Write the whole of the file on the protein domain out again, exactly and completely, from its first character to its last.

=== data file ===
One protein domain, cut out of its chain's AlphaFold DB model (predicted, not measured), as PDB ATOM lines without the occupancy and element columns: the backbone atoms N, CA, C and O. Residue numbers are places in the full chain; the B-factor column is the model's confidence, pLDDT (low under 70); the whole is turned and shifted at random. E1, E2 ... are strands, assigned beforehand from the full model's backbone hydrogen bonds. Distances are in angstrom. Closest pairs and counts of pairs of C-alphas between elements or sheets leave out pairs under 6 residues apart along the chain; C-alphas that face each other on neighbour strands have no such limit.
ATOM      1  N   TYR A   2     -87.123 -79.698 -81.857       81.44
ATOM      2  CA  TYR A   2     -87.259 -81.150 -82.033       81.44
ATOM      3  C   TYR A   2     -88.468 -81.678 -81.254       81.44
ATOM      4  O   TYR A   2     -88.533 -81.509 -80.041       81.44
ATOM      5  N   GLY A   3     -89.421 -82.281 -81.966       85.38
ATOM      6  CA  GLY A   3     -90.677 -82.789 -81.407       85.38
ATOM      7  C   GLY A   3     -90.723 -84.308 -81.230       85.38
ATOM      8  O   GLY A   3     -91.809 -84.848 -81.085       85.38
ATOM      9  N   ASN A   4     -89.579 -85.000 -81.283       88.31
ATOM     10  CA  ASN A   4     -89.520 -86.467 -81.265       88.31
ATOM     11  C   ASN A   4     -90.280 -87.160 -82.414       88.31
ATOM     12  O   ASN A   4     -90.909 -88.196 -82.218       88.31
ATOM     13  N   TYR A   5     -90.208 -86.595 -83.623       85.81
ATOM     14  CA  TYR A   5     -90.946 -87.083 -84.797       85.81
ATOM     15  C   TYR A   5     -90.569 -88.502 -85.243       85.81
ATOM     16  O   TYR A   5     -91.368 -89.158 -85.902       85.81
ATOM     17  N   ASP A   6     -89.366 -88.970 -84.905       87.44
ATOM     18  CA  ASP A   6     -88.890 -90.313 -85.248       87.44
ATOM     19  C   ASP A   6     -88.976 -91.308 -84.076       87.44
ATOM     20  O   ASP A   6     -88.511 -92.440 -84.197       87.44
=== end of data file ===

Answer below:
One protein domain, cut out of its chain's AlphaFold DB model (predicted, not measured), as PDB ATOM lines without the occupancy and element columns: the backbone atoms N, CA, C and O. Residue numbers are places in the full chain; the B-factor column is the model's confidence, pLDDT (low under 70); the whole is turned and shifted at random. E1, E2 ... are strands, assigned beforehand from the full model's backbone hydrogen bonds. Distances are in angstrom. Closest pairs and counts of pairs of C-alphas between elements or sheets leave out pairs under 6 residues apart along the chain; C-alphas that face each other on neighbour strands have no such limit.
ATOM      1  N   TYR A   2     -87.123 -79.698 -81.857       81.44
ATOM      2  CA  TYR A   2     -87.259 -81.150 -82.033       81.44
ATOM      3  C   TYR A   2     -88.468 -81.678 -81.254       81.44
ATOM      4  O   TYR A   2     -88.533 -81.509 -80.041       81.44
ATOM      5  N   GLY A   3     -89.421 -82.281 -81.966       85.38
ATOM      6  CA  GLY A   3     -90.677 -82.789 -81.407       85.38
ATOM      7  C   GLY A   3     -90.723 -84.308 -81.230       85.38
ATOM      8  O   GLY A   3     -91.809 -84.848 -81.085       85.38
ATOM      9  N   ASN A   4     -89.579 -85.000 -81.283       88.31
ATOM     10  CA  ASN A   4     -89.520 -86.467 -81.265       88.31
ATOM     11  C   ASN A   4     -90.280 -87.160 -82.414       88.31
ATOM     12  O   ASN A   4     -90.909 -88.196 -82.218       88.31
ATOM     13  N   TYR A   5     -90.208 -86.595 -83.623       85.81
ATOM     14  CA  TYR A   5     -90.946 -87.083 -84.797       85.81
ATOM     15  C   TYR A   5     -90.569 -88.502 -85.243       85.81
ATOM     16  O   TYR A   5     -91.368 -89.158 -85.902       85.81
ATOM     17  N   ASP A   6     -89.366 -88.970 -84.905       87.44
ATOM     18  CA  ASP A   6     -88.890 -90.313 -85.248       87.44
ATOM     19  C   ASP A   6     -88.976 -91.308 -84.076       87.44
ATOM     20  O   ASP A   6     -88.511 -92.440 -84.197       87.44